01743 271071 [email protected]

inception meme whats the difference between tax avoidance and tax evasion your legal persuation

Serious tax evasion cases have jumped 8% this year as the tax authority faces pressure to crack down, which in actually represents an extra crop of 3,000 cases referred for major in-depth investigation.

HMRC is obviously keen to be seen to be ramping up its enforcement activity especially after the recent ‘Panama Papers‘ scandal, which comes on top of persistent criticism of its handling of tax evasion allegations at HSBC’s Swiss banking arm and other scandals in recent years.

Clearly headline-hitting exposés like the Panama Papers leak and the HSBC Swiss banking scandal highlight that sheltering wealth from the taxman, remains an extremely highly-charged issue and the new regime at HMRC, following Lin Homer’s departure, is obviously keen to impress their bosses at the Treasury as well as their most persistent critics, the Public Accounts Committee.

The crackdown is also exacerbated by an increased blurring of the lines between avoidance and evasion, especially in the eyes of the British public.

There are other worrying developments, particularly when the attitude of government and the general media seems to be that avoidance is equally as heinous as evasion, when it patently isn’t.

Questions of morality are also a real problem, with people now expected to work out the morality or otherwise of a scheme, which is putting increasing pressure on them to try and work out whether what they’re investing in is morally okay or morally dubious, whatever the legal position may be.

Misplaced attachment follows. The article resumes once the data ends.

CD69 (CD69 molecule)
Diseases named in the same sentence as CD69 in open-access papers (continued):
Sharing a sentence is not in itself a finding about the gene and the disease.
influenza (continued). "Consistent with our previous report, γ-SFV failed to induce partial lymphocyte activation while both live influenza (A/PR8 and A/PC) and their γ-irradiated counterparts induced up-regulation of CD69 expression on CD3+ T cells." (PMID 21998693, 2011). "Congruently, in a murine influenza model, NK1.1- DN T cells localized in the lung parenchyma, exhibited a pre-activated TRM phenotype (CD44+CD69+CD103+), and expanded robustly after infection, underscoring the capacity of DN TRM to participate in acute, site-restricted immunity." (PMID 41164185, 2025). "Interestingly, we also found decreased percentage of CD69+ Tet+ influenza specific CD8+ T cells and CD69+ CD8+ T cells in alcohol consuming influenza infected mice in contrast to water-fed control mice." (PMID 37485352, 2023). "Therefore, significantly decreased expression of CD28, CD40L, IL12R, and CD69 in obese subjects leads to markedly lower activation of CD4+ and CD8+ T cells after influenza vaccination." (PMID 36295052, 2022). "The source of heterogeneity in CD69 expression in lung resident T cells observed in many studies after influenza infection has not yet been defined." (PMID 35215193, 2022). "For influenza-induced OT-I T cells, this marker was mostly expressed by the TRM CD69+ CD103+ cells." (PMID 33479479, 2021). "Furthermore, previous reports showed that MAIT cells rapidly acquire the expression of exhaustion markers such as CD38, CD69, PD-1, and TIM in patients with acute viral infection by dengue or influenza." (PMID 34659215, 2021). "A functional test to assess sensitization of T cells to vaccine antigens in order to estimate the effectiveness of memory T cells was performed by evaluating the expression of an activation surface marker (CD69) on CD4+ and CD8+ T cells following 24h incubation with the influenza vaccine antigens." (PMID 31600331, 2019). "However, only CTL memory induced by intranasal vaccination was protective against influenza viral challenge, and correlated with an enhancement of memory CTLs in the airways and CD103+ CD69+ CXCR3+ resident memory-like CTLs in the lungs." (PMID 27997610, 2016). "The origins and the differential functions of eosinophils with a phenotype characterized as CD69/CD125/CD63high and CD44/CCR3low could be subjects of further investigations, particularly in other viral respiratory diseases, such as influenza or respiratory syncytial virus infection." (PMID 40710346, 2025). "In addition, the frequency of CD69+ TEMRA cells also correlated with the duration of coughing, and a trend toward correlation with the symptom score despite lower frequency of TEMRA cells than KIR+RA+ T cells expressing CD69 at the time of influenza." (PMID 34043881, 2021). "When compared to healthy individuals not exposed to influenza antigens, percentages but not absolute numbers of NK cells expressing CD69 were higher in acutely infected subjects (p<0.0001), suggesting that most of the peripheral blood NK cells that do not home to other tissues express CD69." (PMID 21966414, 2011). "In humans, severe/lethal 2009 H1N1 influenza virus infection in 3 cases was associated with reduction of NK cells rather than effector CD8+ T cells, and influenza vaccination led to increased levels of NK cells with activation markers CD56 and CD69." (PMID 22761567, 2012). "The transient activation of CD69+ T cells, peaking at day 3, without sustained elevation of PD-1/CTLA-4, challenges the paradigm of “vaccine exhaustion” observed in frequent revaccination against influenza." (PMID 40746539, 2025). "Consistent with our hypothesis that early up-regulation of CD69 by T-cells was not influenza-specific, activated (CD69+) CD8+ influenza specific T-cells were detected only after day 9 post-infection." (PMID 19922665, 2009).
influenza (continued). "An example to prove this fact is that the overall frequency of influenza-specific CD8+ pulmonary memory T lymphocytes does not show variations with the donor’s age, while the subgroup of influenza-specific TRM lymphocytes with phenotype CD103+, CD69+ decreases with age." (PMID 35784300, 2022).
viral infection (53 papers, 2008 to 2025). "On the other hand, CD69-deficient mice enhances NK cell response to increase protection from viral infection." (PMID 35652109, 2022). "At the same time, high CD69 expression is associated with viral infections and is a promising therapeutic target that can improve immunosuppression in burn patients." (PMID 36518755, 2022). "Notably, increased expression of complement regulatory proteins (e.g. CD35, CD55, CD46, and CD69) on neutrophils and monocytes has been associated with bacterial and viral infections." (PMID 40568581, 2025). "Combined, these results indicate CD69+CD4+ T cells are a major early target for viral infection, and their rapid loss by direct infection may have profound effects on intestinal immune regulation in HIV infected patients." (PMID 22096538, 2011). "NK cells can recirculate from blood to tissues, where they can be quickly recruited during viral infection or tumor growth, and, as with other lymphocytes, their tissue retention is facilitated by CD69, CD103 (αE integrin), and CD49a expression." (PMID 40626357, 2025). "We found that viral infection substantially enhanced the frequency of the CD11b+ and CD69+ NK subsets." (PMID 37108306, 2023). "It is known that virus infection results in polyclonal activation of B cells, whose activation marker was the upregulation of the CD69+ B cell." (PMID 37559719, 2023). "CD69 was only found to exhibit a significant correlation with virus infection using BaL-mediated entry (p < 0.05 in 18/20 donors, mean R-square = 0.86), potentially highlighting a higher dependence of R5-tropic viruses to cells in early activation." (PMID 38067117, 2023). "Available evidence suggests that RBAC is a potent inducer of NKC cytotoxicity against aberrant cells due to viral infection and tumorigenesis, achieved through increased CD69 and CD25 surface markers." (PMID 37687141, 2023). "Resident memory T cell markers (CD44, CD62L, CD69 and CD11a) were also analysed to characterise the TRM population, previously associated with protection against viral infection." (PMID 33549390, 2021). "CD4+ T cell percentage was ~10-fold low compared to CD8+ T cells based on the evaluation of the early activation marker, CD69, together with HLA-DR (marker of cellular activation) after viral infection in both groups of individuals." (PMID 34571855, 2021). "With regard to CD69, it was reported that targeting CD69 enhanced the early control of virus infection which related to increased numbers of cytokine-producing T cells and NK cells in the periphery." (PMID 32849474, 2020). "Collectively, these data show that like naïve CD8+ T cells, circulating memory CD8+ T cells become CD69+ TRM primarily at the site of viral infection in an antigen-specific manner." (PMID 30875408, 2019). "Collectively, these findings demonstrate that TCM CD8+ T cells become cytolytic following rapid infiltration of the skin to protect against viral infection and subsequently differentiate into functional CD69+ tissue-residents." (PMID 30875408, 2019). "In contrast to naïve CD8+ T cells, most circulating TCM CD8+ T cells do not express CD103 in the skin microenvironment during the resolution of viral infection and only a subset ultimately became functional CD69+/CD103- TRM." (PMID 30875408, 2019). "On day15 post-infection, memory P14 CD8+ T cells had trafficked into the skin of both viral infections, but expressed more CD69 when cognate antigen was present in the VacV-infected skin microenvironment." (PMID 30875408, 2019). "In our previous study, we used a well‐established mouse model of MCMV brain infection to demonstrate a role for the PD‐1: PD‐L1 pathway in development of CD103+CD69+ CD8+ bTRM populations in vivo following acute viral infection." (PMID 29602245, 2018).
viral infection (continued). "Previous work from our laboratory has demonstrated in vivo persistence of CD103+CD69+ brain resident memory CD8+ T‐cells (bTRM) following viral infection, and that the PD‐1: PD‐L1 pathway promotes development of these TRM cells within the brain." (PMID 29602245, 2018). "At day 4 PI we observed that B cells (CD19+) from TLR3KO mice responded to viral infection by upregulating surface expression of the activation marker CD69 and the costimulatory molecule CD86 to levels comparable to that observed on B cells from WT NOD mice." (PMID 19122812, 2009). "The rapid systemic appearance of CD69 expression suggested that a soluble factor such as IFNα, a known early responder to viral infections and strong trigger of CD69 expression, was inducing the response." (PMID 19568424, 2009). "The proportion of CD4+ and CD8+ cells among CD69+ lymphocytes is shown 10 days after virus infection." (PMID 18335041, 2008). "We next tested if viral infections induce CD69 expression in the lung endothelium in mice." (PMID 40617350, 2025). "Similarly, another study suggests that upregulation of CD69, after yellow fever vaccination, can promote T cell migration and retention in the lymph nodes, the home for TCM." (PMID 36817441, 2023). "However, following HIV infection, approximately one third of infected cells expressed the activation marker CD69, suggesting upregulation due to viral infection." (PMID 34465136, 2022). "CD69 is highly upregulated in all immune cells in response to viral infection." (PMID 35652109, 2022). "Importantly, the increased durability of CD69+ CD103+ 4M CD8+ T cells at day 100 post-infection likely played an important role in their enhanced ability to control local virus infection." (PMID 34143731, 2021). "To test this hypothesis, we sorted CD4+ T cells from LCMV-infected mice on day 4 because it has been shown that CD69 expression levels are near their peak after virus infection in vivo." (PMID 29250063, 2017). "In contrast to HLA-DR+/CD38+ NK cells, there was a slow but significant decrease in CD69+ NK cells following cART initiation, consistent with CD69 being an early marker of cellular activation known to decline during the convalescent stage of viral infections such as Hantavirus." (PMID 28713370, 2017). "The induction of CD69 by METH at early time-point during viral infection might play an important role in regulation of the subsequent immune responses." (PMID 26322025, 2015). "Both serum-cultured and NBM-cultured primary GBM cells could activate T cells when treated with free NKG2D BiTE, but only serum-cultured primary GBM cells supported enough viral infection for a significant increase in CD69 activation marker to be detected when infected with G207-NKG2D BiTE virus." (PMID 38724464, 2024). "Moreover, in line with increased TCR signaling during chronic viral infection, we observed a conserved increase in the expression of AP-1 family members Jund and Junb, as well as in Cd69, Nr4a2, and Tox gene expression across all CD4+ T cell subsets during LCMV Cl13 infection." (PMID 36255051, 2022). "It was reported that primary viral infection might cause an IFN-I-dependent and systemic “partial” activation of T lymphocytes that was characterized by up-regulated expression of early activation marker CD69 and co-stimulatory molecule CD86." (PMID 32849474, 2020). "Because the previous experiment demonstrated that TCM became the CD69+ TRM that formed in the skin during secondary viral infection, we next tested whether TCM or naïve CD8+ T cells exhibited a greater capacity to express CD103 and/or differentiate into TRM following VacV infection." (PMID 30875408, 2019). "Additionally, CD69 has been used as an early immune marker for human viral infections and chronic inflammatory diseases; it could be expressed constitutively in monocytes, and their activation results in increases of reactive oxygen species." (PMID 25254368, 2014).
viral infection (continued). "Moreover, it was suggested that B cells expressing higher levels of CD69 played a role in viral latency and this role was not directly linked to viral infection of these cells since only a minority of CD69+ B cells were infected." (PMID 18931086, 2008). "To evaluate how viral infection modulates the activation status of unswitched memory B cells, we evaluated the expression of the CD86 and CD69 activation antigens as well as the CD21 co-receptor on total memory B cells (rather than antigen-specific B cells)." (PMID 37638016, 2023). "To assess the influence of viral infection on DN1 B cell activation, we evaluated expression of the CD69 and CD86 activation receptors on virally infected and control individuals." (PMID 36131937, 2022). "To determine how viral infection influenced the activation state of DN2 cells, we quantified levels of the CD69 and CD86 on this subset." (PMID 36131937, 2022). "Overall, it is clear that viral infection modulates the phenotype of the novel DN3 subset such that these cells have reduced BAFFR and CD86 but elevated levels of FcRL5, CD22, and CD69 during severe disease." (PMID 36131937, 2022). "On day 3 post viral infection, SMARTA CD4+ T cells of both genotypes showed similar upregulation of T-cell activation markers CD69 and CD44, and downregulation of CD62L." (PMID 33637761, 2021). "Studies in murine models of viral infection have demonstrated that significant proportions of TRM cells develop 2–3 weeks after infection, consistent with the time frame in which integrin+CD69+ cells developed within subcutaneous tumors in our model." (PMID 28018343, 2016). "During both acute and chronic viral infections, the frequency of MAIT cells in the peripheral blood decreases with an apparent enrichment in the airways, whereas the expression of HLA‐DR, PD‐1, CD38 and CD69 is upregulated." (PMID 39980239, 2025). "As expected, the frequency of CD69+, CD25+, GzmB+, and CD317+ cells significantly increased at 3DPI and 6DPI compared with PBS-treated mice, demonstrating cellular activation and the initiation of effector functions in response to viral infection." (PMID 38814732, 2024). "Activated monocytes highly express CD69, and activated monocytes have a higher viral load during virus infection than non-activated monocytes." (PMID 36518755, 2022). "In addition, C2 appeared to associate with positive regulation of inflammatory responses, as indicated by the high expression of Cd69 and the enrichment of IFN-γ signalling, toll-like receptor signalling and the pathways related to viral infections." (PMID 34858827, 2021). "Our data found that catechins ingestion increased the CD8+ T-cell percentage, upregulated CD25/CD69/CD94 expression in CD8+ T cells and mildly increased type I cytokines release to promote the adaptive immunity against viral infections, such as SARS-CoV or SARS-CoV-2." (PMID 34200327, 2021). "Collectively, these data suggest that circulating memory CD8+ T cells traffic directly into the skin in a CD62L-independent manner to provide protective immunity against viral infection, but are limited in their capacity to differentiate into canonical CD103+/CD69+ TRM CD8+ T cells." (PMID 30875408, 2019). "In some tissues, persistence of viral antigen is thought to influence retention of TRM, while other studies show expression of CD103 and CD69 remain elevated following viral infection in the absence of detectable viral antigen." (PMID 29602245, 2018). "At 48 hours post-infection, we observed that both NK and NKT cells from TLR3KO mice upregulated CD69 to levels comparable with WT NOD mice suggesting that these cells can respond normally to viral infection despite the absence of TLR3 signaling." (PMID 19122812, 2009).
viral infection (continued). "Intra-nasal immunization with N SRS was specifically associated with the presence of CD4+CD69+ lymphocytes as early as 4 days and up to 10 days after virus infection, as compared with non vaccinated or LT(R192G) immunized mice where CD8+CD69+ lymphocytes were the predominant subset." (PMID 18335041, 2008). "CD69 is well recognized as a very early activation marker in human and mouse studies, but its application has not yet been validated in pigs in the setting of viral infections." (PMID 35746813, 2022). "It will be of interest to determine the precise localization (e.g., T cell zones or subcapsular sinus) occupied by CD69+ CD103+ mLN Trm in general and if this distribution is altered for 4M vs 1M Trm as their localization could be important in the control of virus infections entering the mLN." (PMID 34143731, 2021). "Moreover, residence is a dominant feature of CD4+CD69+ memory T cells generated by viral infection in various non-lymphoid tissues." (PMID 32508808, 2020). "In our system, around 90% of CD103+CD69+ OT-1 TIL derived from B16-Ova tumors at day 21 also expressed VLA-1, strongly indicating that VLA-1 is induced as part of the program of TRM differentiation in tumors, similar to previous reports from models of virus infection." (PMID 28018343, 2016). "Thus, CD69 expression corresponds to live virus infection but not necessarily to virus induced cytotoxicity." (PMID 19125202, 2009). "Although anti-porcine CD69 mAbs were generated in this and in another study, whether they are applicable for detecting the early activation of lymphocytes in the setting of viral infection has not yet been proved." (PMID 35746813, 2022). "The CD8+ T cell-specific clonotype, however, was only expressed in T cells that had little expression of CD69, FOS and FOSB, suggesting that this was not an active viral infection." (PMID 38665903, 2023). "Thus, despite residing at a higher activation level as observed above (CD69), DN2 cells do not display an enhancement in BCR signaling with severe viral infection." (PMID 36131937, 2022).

In my opinion, that’s no way to control and enforce the tax regime.

Tax Investigation New tools

HMRC’s big anti-evasion push is being enabled by the recent addition of some potent weaponry to its arsenal.

“There are new rules like the corporate failure to prevent evasion. There’s also strict liability.”

“If you don’t disclose a foreign bank account the Revenue doesn’t have to prove that you intended to not disclose to find you guilty.”

Fiona Fernie, head of Pinsent Masons’ tax investigations

The implication is that it will become much easier for the taxman to prosecute.

Also firms who have clients that have offshore affairs, such as companies that deal with Brits who have properties abroad, they will have to prove they’ve got the adequate controls and procedures in place. These are necessary to stop a member of staff from inadvertently facilitating clients’ affairs that could be viewed as some kind of evasion, in order to avoid criminal guilt themselves. In these circumstances, HMRC can impose fines equivalent to the amount of tax lost for those who aid evasion, on top of what they recover from the unlucky expat.

Another key development is the deployment of the common reporting standard in 2017. When the reporting starts under those regimes, the Revenue will have access to a huge amount of information on offshore accounts.

Any data captured will be filtered into HMRC’s state-of-the-art analytical system called Connect. This huge data mining computer can make connections in a matter of hours, compared to the past when it would’ve taken an individual months.

‘Fess-up to your Tax Mistakes

The best thing to do now, is to play it very safe, as with the Revenue’s increased capabilities, they will be able zoom in on many more taxpayers than in the past. My advice is to check on past transactions in the light of the new regime and if you discover you’ve got something wrong, especially anything you find dealt with incorrectly under tax law, it’s better to just come forward as it will save you money in the long run.

Image of David Jones Shrewsbury Accountant and Founder of Morgan Jones

If you would like more detailed information on some aspect of UK Tax, send me an e-mail and I’ll be pleased to advise further.